@$$ aunt-in-law … Auntie Lynn

  3. 21 August 2007 11:21

    LOL>>> again.. another hilarious post to which I can totally relate =)

    but then… I walk around rubbing my own tummy =)

    I bet my kids could add a list of things that make them cringe… especially my daughter.. (9) she’s sooo sick of question # 9…
    and my son.. oy … I am constantly telling him that people have no idea what they are talking about when they say “you’re so big, you MUSt be having twins!” (especially when the next idiot.. er… friendly person we encounter says I’m ‘so tiny’! UGH!)

    =)
    I lOVE the if you didn’t put it there rule! =)

  4. 21 August 2007 11:45

    *ignoring Iris, for her own good*

    Auntie Lynn, you can talk about anything we used to talk about before I was pregnant! πŸ™‚ Most pregnancy-related topics are fine as well, just not the ones listed here.

    I know what you mean about the size thing, Jenni. It’s enough to give you a complex. When I was at a restaurant in Old Town with my mom & sister almost two months ago, some old guy told my sister (not even me — although I was sitting right there!) to not let me eat any more or I might explode… then I have co-workers telling me that I look little. Because, you know, we’re all the same size BEFORE we get pregnant… *roll eyes* Glad you could appreciate the sentiment of the blog — apparently I scared everyone else!

  5. 22 August 2007 15:07

    Similar in spirit to one of my recent posts – http://labortrials.wordpress.com/2007/08/10/what-not-to-say/

    Be well,
    labortrials

  6. 22 August 2007 17:54

    lol…. maybe they SHOULD be scared! hee hee πŸ˜‰

  7. Tim permalink
    23 August 2007 10:59

    I’d be scared but, fortunately for me, I put it there, so most of the rules don’t apply to me! Suckas! πŸ˜›

  8. Stephanie Johnson permalink
    23 August 2007 12:24

    You are so fabulous. And since I haven’t seen you recently, can we get absolute confirmation that you’ve set down the crack pipe? If not, I’m gonna have to start with #10 and work my way up. But if you are hitting the pipe, chances are you won’t care anyway. πŸ˜›

  9. .Bittersweet. permalink
    24 August 2007 09:53

    Stephanie hasn’t seen you recently? Obviously she forgot that she JUST saw you six days ago. :-p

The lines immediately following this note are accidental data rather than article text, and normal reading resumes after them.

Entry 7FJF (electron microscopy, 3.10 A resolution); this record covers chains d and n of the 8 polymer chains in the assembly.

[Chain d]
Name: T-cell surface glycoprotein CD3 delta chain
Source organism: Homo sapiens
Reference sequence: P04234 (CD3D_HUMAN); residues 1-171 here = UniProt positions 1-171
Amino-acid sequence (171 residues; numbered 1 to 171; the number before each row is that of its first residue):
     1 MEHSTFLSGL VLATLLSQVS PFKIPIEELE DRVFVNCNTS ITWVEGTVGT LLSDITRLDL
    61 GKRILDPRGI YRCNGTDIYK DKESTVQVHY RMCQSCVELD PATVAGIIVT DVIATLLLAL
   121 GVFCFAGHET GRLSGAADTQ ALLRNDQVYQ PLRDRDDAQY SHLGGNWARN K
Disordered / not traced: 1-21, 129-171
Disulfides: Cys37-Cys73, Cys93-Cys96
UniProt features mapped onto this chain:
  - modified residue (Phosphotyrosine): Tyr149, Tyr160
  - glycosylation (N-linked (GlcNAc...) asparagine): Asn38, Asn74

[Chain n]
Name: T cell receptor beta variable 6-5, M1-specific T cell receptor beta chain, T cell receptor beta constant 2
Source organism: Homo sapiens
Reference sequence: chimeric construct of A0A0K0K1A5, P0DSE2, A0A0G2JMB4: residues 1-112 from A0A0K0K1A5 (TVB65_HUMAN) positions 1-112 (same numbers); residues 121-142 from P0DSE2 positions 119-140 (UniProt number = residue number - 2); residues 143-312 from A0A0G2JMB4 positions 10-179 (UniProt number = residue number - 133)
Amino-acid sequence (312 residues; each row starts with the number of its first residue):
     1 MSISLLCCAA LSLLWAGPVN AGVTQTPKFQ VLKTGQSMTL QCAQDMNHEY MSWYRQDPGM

10. 24 August 2007 11:17

    Hey, six days is a LONG time to go without seeing me. Withdrawal symptoms set in for most people after a mere 24 hours. πŸ˜‰

  11. bullpoet permalink
    3 March 2008 19:23

    Brilliant. As a newly pregnant woman who has experienced half of the situations on this list already, you are my HERO! And, as a fellow writer, you should definitely publish this. You’re an excellent writer. πŸ˜‰

  12. Jennifer permalink
    9 June 2008 20:33

    I just stubbled across your blog, and OMG you had me LMAO!!! It great to know that I’m not alone and I forwarded your rant to some of the people I know, that think I’m nuts for feeling the way you explained, to show them I’m not alone and yes it is offensive and hurtful. Pregnant or not, no one wants to hear that they’re HUGE or unsolicited advice/comments!!! Thanks for writing this! You made my day!

  13. 14 July 2009 20:31

    Hi! I’m newly into my third trimester and I hope you don’t mind but I’ve copied this post (with acknowledgement) to my blog – it’s just what I’m thinking these days!

  14. Momof3 permalink
    30 January 2010 19:49

    Hey I found this by accident and loved it you made my week. I am actually having twins and have experienced everyone of you top ten with each of my pregnancies, just from my mil and bro-in-law. I prefer dealing with public. I still have another two months to go with this but it really cheered me up to read this. Good luck with pregnancy.

    • 30 January 2010 23:15

      Julie — Thanks for stopping by and leaving a comment! It’s hard to believe I wrote this entry two and a half years ago, and it’s great to know that I’m still making pregnant women laugh. πŸ™‚ Best wishes for a healthy last two months and beautiful twins to hold in your arms soon.

  15. Pao permalink
    27 January 2011 02:45

    Heyyy so I just literally sat here for about 20 mins crackin up about all da stuff u said. I was so down n annoyed before dis actually put me in a great mood. Thanx πŸ™‚

    P.s dis bein my first pregnancy, I was terrified I was the only one feeling dis way, haha thank you for dis post!!!!

  16. Kirsten permalink
    11 April 2011 19:38

    I just found this. I’m 38 weeks along with #2, and I just have to tell you that you rock. Really. You rock.

  17. Maria permalink
    16 May 2011 11:32

    I haven’t laughed so hard in a really long time. I am 11 weeks pregnant and just last night I had a lady tell me: ” WOW you going to get FAT!” It made me feel horrible at the time, I even felt like crying some, but this has made my day. Thank you so much for sharing!!

  18. Brittni permalink
    18 May 2011 22:57

    This is wonderful. Written four years ago and still amazing. Clearly, or it wouldn’t have came up so high on a list of things not to do while pregnant google search. Even though I was looking for things that I shouldn’t do, not what other people shouldn’t do. Either way, made my night for sure.

  19. Buddy permalink
    11 April 2012 21:27

    I hope you don’t mind a I have printed out this page, laminated it and stuck it on the door to my office!

  20. Christina Casper permalink
    21 September 2012 15:59

    I was annoyed by the comment, “yay, now we have a designated driver for 9 months.” Really? Because I’m so eagar to go sit at a bar with a bunch of annoying drunk people until 2 in the morning drinking fizzy drinks and pretending like I don’t feel like vomiting.

Trackbacks

  1. TOP 10 THINGS NOT TO SAY TO A PREGNANT PERSON « parkervillemissoula
  2. 10 Things Never to Say or Do to a Pregnant Woman « A Mouse's Tale